Whether it’s grabbing and throwing objects or, more specifically, programming a VR FPS app and shooting objects, we include and explain the code you need to program your own FPS with the HTC Vive.

First-person shooters have been a cornerstone in the gaming industry since the beginning: the 1970s gave us Maze War and Spasim; the 1990s Wolfenstein 3D and Doom; and later came 2000s Halo and Call of Duty. The world of VR is taking the FPS genre even further with games like The Brookhaven Experiment and Onward.

We know the demand is out there, and all you have to do is start building. To make things easier, we’ve outlined the code you need to create a gun and start shooting. The rest is up to you — but we’re certainly able to help! Our 1:1 mentorship for our 10-week VR course means that, whatever your vision is, together we can make it a (virtual) reality.

Download our 10-week VR Development with Unity Course Syllabus


 

Skip to the Technical Steps

 

Getting Started

 
We’ve written before about grabbing an object with your Vive controllers here, but that code is based on parent-child relationships between your controller and object. This article works based on a physics relationship. You don’t want to mix and match, so it’s good to be clear about this going in!

To start, make sure you have the SteamVR plugin loaded into your assets. We cover this here, as well as the required code needed to start programming with HTC Vive, in this article here. Go take a quick read if you need to — don’t worry, we’ll wait!

Welcome back! Let’s continue that new C# script. Name it something original (for example, ViveGrabShoot). When you open the script in Visual Studio Code, make sure the script name is reflected below:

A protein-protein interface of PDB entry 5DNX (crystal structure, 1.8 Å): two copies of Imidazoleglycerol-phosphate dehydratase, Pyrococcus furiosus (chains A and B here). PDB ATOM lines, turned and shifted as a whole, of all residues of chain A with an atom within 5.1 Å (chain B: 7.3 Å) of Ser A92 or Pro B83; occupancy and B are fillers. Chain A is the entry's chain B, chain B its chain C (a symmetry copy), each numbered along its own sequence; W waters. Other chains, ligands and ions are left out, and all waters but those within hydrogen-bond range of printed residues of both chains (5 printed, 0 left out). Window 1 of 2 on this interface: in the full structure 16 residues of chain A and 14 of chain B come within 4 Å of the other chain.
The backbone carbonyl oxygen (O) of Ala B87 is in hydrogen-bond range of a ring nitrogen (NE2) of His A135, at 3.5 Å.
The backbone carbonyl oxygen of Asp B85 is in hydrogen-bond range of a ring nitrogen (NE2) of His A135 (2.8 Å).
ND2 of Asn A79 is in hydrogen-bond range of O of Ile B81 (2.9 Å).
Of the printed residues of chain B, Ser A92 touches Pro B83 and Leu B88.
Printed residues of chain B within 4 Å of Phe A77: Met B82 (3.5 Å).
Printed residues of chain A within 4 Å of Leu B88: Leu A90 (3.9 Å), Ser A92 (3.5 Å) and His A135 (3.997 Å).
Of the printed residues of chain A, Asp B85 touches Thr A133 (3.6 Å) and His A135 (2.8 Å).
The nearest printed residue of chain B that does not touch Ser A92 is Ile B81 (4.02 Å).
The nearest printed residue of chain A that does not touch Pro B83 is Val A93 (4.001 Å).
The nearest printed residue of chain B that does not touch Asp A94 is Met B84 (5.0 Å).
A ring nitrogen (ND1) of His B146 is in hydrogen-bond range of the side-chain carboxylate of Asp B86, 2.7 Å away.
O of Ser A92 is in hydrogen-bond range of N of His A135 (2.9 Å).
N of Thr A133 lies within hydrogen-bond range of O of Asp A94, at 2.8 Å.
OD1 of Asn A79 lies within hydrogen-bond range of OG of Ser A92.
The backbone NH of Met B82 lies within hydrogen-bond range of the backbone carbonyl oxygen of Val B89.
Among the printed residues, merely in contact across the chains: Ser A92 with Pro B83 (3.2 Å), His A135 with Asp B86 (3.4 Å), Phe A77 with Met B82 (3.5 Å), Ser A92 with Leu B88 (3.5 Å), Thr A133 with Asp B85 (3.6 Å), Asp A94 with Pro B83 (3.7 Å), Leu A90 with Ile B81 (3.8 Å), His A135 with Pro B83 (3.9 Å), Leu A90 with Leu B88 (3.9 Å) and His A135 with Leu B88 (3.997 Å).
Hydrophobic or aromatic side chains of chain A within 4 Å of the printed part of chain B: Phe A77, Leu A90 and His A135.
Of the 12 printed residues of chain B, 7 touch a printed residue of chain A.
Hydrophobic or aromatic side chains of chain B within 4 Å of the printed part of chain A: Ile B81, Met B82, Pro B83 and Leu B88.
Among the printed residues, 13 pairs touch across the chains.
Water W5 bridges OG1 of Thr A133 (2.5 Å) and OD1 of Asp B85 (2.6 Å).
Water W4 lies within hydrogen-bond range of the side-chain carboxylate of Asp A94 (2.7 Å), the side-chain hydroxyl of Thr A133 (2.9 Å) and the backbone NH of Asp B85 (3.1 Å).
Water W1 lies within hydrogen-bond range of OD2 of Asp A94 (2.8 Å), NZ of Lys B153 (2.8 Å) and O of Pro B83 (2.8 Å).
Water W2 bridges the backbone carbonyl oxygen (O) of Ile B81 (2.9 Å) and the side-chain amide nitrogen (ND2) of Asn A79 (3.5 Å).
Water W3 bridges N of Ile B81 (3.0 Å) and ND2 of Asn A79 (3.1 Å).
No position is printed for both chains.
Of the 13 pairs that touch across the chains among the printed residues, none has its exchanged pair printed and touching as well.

using System.Collections;
using System.Collections.Generic;
using UnityEngine;
 
public class ViveGrabShoot : MonoBehaviour {

Again, just confirm that your script is loaded as a component into both of your controllers.

Next, we’re going to label these controllers as trigger zones. Head back to Unity and open up the controller’s Inspector settings on the right. Add a new component, head to Physics, select Sphere Collider, and click the Trigger checkmark:

Now, to program your controllers! Head back into Visual Stduio Code and add:

    private SteamVR_TrackedObject trackedObj;
 
    private SteamVR_Controller.Device Controller
    {
        get
        {
            return SteamVR_Controller.Input((int)trackedObj.index);
        }
    }
 
    void Awake()
    {
        trackedObj = GetComponent();
    }

 

Setting Up The Physics

 
We’ll need the next following functions so Unity will understand labels of GameObjects:

    public float shootForce;
 
    public GameObject collidingObject;
    public GameObject objectHeld;
 
    public GameObject prefabBullet;

You’ll need to add what happens upon your controller’s trigger zones entering an object:

  public void OnTriggerEnter(Collider other)
    {
        if (collidingObject || !other.GetComponent())
        {
            return;
        }
        collidingObject = other.gameObject;
    }
 
    public void OnTriggerStay(Collider other)
    {
        if (collidingObject || !other.GetComponent())
        {
            return;
        }
        collidingObject = other.gameObject;
    }
 
    public void OnTriggerExit(Collider other)
    {
        if (other.gameObject != collidingObject)
        {
            return;
        }
 
        collidingObject = null;
    }

Now you can grab and manipulate an object: